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TUTORIAL: Grading & Effects: Lighting enhancements

Posted: Thu, 13th May 2004, 11:35am

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Simon K Jones

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Chromanator Tutorials: Grading & Effects

Lighting enhancements

Lighting can often be the crucial factor that either completes a composite or ruins it. When combining several effects with live action, special care has to be taken to match lighting between all the elements, otherwise the seams will become worryingly obvious. Chromanator's grading tools can help to augment the original lighting and blend everything together.

For this example I'll use a relatively simple lightsword scene and demonstrate how Chromanator can be used to enhance the lighting,

The live action plate looks like this:

Using AlamDV, the lightsword effects are easily created and exported on black:

Using the Add composite mode (available in a timeline object's Properties dialog, accessible from its menu), the lightsword can be easily composited onto the live action:

As you can see, the lightsword effects include a clash for when the two blades connect. However, the illusion is somewhat dampened due to the clash failing to cast any light on the surroundings. This is where the grading tools become useful.

First I place another copy of the live action clip between the lightsword effects and the main clip:

The second clip will be where we provide the lighting enhancements. If I were changing the lighting of the whole shot I could just do it to the original clip, of course. But for this example I'll be a little more specific.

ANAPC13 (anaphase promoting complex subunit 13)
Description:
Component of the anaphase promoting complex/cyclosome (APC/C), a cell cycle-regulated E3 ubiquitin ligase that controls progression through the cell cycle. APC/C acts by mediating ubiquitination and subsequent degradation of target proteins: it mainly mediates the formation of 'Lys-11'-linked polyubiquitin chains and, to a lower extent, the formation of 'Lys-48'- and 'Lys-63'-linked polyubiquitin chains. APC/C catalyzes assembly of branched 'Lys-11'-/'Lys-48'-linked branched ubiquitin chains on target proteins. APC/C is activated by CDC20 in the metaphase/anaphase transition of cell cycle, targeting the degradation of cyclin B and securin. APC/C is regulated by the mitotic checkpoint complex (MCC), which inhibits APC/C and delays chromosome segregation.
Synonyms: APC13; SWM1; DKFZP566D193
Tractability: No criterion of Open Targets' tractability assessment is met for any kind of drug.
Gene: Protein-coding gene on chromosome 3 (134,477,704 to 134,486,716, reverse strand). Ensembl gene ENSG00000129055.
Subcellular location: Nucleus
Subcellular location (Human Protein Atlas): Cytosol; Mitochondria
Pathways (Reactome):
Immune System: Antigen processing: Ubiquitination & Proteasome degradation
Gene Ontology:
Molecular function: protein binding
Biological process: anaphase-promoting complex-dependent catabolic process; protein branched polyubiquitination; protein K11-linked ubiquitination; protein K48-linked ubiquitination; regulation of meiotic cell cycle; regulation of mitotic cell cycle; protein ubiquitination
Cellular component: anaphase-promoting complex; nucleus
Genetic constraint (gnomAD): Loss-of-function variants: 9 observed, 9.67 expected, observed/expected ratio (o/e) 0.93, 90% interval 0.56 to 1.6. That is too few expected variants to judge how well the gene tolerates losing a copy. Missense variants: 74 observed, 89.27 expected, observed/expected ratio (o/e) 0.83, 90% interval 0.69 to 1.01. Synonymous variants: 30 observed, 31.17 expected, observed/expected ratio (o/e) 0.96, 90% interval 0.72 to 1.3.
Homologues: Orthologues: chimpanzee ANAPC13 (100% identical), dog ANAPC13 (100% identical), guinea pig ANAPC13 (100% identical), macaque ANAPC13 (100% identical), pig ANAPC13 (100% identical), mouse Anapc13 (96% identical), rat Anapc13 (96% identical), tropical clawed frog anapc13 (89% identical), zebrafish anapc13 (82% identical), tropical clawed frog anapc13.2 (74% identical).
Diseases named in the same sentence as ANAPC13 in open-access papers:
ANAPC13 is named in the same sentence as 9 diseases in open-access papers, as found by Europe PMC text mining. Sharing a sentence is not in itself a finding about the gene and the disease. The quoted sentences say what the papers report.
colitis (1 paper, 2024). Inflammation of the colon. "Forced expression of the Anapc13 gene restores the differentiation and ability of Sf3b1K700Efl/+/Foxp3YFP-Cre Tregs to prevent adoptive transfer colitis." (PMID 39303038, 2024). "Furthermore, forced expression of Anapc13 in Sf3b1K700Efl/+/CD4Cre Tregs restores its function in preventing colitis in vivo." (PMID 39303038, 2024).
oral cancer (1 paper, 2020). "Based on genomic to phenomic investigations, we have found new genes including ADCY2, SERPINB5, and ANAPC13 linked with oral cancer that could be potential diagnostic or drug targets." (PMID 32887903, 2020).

I need to alter the second clip's lighting, so I select it and switch to the Object View, then go to the Grading toolset.

The obvious choice is to use the brightness tool, but this tends to wash-out the picture and lack impact:

Instead, I want to use the Super Contrast tool, which enables close manipulation of the light and dark areas of the image.

  • Raising the black point darkens the shadowy areas of the shot.
  • Lowering the white point brightens the light areas of the shot.

By lowering the white point to 147 and raising the black to 42, a very dramatic increase in light can be achieved, whilst retaining and deepening the shadows:

However, in this instance I don't want the lighting to effect the entire set, so I'll add a quick garbage matte:

The garbage matte is carefully drawn in a shape to highlight the areas that should be illuminated by the lightsword clash.

  • The garbage matte needs to be inverted, so that everything except the selected area is removed.

As there is an identical clip directly underneath, the areas removed by the garbage matte will still appear to be there, whilst the middle clip contains the graded version. This is the result:

As you can see, the three clips are composited together so that it appears that the live action clip has a bright area in the middle. Of course, the bright area still has a rather obvious edge.

  • Adding a feather of 60 to the garbage matte blurs the edges, giving a natural appearance to the artificial lighting.

Compared to the original composite, this version is far more dynamic and convincing, creating the illusion that the lightswords are actively affecting the surrounding lighting.

Click here to watch the clip in action.

Last edited Thu, 13th May 2004, 3:36pm; edited 2 times in total.

Posted: Thu, 13th May 2004, 12:34pm

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er-no

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Really simple yet really effective.

Superb tutorial, made sense to me smile
Posted: Thu, 13th May 2004, 10:41pm

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averagejoe

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Most interesting indeed. Methinks this might work for Muzzle flashes too...
HMMMMmmmm...

Especially if the muzzle flash is not in front of the camera. Like lets say the gun goes off between two poeple. ANd one of those people has his back to the cam. Then you could use this method to light up everything in front of him to simulate the flash. While his back is still shadowed by the blast. Opens the door to some really endless uses.